Elizabeth Glynn on Personal Tablet Computers
Personal tablet computers are everywhere, but what role do personal tablet computers have in the classroom?
This past spring, I was in a graduate class where we discussed the role of technology in education. We watched a YouTube clip on the iSchool Initiative created by Kearns High School, UT, senior Travis Allen. The iSchool Initiative is a vision by Allen to integrate technology into the classroom through the use of the iPod Touch and the iPad. These two products would assist in instruction of the students in all subjects. We watched Allen introduce the initiative, showing the various ways that these digital devices could aid classroom education. It made me think about the use of personal tablet computers in the classroom—especially, could a personal tablet computer in the classroom help students acquire all the necessary skills and content for a subject?
The personal tablet computer, no matter what model or manufacturer used, has thousands of apps for the classroom. For the history teacher, there are tons of apps that supply primary source documents from the Constitution to telegrams that Abraham Lincoln wrote in the Civil War. If your students need to develop their literacy skills, you can buy hundreds of apps for students that aid in reading comprehension. Whatever the subject, there are apps available. But is offering content enough? What else could tablets do for teachers and students?
One English teacher that I have worked with in the past uses her tablet computer to create a learning station for the activity part of a lesson. Students work on different activities throughout the room, and each group takes a turn with the tablet. One example of an activity within a learning station she’s used is having students read a paragraph on a topic and then answer questions on the reading on the tablet. When she reviews the activity, this teacher uploads all the answers onto the smartboard in the classroom for the entire class to see.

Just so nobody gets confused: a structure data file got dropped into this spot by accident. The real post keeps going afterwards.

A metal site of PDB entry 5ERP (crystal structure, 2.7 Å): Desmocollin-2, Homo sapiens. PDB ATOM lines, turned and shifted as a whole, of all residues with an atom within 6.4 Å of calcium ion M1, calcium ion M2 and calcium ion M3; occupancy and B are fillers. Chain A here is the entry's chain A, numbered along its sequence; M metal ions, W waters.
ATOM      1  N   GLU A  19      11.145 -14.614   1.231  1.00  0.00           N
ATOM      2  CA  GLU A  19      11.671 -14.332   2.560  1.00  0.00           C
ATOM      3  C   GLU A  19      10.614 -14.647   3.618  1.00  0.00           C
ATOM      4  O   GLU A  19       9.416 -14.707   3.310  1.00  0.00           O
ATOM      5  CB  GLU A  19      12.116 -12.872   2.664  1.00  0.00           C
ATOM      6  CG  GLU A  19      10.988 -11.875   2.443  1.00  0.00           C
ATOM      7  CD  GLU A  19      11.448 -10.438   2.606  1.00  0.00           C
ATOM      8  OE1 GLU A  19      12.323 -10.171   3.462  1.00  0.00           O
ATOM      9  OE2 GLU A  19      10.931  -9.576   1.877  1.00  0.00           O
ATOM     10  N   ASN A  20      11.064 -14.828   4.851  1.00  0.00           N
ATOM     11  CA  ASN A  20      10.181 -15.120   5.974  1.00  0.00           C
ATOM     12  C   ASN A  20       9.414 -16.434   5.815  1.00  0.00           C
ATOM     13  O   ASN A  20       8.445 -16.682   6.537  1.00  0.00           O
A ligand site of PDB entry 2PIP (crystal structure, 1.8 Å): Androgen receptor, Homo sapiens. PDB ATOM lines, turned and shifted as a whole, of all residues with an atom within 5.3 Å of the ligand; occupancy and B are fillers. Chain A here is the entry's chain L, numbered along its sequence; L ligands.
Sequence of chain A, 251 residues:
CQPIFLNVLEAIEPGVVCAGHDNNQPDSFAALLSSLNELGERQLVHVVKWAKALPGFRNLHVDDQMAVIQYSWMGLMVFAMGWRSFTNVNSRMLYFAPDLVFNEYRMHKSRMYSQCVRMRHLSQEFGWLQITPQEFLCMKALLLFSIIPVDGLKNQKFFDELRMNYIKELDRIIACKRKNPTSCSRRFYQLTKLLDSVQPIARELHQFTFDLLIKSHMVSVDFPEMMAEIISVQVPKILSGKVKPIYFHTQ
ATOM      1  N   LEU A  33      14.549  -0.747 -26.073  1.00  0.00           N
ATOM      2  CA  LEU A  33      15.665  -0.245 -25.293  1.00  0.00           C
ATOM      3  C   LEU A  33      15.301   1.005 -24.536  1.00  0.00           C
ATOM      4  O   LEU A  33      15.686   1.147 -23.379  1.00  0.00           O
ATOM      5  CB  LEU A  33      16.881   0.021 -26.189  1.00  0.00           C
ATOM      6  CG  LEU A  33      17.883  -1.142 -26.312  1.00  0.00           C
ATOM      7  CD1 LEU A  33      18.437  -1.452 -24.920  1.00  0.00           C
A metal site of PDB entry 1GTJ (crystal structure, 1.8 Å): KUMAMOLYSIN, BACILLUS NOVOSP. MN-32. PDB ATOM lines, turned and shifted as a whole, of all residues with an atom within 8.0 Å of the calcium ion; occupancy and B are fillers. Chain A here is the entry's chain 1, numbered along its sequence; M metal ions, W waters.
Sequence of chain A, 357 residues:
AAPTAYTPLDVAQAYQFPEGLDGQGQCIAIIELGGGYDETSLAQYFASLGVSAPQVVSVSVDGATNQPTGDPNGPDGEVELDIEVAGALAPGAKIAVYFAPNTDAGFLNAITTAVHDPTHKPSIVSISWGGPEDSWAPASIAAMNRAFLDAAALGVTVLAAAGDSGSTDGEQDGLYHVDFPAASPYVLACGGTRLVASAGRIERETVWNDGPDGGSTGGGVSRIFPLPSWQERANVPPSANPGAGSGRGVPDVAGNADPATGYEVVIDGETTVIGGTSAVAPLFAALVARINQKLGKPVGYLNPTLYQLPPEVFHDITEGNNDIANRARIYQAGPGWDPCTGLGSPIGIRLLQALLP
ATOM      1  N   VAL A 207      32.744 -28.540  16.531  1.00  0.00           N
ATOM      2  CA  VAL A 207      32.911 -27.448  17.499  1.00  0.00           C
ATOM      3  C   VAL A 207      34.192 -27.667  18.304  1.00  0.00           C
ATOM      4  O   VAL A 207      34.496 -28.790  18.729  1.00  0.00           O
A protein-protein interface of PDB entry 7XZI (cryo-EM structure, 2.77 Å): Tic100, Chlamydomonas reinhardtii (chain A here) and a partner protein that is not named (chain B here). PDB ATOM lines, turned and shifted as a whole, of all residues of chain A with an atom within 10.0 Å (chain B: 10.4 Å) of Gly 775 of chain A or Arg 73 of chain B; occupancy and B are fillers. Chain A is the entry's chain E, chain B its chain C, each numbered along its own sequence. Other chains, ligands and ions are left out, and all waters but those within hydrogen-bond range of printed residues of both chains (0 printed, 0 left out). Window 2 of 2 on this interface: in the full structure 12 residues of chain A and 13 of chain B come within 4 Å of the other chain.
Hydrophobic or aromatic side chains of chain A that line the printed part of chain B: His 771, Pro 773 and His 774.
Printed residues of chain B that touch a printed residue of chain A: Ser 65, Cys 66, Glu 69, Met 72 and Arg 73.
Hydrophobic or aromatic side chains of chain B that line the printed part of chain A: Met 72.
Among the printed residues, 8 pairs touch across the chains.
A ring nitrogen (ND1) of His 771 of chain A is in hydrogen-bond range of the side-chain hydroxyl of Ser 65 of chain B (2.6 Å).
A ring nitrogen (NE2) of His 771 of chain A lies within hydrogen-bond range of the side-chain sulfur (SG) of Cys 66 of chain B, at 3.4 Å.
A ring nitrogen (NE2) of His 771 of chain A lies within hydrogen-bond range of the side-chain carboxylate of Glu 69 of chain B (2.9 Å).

Students can also write on tablet computers. There are many apps that allow students to use either their finger or a stylus pen. Students can change ink colors and even erase what they create. These features let teachers use a tablet as a shout-out board or a way for groups to answer with more than typed text in activities. They can create math problems, answer math problems, or draw pictures.
The zoom features on tablet computers lend themselves well to analyzing primary sources. In this day and age of “going green,” teachers could avoid printing out copies of a primary source document for all students but instead upload them to a site and allow the students to analyze the documents using the zoom features. This would work especially well with artwork. It is difficult to print perfect, true-to-life copies of artwork from the computer, but with the tablet computer, no printer is needed—just access to the site where the artwork is found. This also can work well with maps. There are numerous apps that specialize in world maps, state maps, country maps, and ancient civilization maps. If the teacher loads these apps on the tablet, students can work with the map and zoom in on many different features.
The use of this type of technology in the classroom has many advantages, but what stops many educators from even thinking about using tablets in the classroom is that a full class set is out of reach. But you don’t need to have one for each student to use tablets in the classroom; just having classroom access to one is effective. Supplementing classroom activities by using one tablet could make a major impact on students, as it has for the students of the English teacher I mentioned earlier. Setting up a classroom station that utilizes an app or two on a tablet would engage students in turn. Students could sign out the tablet computer for classroom use and work in groups using it for that activity or assignment. Teachers can also walk around with the tablet computer and stop and allow students to complete a multiple-choice question or math problem or draw a piece of art on the tablet for on-the-spot assessment.
I know that my students like technology and, seeing tablets as the "next big thing," would love working with one. Keeping students engaged in learning a given subject while exposing them to state-of-the-art technology is a great win-win for schools and students.
Want to learn more about tablets? Social studies consultant Glenn Wiebe gives you the basics in Tech for Teachers.